There have been some teacher strikes in the news of late. I don’t think people realize just why teachers are striking, regardless if it’s legal or illegal in their states. What the uninitiated don’t realize is that striking is the absolute last resort for teachers. There is not one teacher who wants to deprive any student of her education, however there are factors that are out of the hands of educators that leave no other option.
I don’t know one teacher who is in this profession in order to get summers off. If anyone tells you that they are teaching for that reason, they are not long for the classroom. Teaching is not a 10 month job, it’s a 12 month job. There are levels of professional development that are required to keep your license, and most districts won’t pay for PD during the summer, so it’s an out of pocket expense. Most teachers I know work over the summer, either teaching summer school or some other part time job, in addition to doing any work for the district regarding planning, curriculum development, etc. I’ve taught summer school before, and it’s certainly not something I recommend. For example, for one exam, English 11, I sat 240 tests, but only 43 students decided to turn up to take it. That’s 197 students who chose not to succeed, and 6 weeks of teaching down the toilet.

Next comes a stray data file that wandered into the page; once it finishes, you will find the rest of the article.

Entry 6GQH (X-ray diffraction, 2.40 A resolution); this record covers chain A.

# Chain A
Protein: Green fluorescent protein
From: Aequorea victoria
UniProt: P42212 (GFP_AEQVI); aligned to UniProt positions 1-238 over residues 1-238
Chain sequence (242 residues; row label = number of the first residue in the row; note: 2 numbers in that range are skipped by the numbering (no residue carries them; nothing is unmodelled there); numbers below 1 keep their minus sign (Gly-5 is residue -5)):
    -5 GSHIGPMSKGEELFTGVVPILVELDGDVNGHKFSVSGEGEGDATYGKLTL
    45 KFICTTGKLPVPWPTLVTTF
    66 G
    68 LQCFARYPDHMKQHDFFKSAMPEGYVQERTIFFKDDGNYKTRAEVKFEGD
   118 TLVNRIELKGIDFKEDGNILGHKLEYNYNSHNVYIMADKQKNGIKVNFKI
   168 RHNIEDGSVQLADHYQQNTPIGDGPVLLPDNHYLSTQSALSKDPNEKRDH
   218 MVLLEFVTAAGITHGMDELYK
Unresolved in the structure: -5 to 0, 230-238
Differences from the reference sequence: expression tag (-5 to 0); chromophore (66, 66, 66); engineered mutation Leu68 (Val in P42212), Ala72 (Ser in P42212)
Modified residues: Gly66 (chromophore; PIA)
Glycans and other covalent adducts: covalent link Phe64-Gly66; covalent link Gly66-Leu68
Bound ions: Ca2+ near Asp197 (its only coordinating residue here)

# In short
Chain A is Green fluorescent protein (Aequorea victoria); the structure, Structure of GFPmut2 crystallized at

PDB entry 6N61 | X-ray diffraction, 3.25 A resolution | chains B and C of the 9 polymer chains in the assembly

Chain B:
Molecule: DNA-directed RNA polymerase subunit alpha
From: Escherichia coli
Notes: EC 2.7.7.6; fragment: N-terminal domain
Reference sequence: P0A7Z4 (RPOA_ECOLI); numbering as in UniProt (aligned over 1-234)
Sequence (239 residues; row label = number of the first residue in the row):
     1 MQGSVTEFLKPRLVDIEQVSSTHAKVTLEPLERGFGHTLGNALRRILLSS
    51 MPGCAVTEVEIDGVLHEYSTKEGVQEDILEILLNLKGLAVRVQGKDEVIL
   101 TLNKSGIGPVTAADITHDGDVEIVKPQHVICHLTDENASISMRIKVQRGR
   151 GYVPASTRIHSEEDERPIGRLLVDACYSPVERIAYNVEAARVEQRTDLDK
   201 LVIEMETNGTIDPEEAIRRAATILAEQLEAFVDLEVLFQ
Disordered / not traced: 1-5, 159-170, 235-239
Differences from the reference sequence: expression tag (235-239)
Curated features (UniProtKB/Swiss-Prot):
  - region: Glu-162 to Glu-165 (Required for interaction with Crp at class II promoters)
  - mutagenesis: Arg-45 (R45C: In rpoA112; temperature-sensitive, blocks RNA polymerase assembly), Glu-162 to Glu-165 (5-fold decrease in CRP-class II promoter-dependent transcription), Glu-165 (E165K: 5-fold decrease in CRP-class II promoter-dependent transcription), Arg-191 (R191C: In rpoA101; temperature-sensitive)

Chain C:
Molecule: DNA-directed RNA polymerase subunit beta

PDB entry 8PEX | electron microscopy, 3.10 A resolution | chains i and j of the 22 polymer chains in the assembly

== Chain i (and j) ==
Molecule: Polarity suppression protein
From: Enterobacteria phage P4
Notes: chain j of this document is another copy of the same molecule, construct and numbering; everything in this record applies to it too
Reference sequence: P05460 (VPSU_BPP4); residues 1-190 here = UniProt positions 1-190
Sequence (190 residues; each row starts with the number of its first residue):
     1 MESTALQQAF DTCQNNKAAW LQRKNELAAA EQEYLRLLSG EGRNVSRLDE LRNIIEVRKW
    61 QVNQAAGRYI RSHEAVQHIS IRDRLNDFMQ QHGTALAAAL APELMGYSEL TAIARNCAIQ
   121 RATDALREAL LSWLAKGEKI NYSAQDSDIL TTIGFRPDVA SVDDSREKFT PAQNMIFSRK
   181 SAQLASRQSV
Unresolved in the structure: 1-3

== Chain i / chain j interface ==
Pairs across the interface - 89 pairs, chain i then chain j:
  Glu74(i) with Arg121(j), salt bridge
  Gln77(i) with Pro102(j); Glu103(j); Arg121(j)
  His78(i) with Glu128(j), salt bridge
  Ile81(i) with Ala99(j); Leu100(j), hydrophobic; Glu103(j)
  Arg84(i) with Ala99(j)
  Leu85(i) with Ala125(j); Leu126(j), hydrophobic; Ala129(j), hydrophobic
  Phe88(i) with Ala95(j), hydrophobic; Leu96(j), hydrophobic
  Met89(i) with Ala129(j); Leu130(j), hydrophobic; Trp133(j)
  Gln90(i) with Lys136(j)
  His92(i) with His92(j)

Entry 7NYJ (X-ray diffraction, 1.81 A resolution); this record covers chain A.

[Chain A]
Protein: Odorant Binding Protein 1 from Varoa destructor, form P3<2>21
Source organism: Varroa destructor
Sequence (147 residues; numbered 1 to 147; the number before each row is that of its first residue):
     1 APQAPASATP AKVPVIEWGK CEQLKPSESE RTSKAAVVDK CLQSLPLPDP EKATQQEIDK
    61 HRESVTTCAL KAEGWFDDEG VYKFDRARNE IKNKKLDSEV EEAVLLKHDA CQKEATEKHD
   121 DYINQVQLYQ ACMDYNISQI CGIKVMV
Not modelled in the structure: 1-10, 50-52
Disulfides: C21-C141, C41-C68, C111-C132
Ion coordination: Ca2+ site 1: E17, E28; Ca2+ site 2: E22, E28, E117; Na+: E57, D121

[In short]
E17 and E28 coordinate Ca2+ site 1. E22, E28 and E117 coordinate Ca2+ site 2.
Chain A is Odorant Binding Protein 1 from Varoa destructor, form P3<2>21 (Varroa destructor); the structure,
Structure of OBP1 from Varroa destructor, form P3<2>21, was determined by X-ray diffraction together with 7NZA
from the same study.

Another factor which leads to teachers striking is funding. Most people aren’t aware of how districts get their funding. Some monies, a small fraction, come from local taxes. The vast majority comes from the state. In New York, that means school budgets can’t be set in stone until the state allocation money is budgeted. I can’t count the number of times I’ve been told that I can’t request materials because we didn’t have it in the budget funding. That means teachers spend even more of their own money to fill their classroom with the basics. Add to that the fact that schools in areas of high poverty get much less funding than those in affluent areas, and you have a recipe for disaster with regard to education. If the materials aren’t up to speed, if the technology isn’t available, then our students fall way behind their counterparts in more well-to-do districts. Schools get punished when they underperform, but the irony is that the same people who impose sanctions (designations of need, such as SINI - Schools In Need of Improvement) are the ones who don’t provide adequate funding to these very schools which desperately need the funds. This creates a truly vicious circle where the students suffer because the state is punishing for not achieving while not providing the proper funding required to achieve.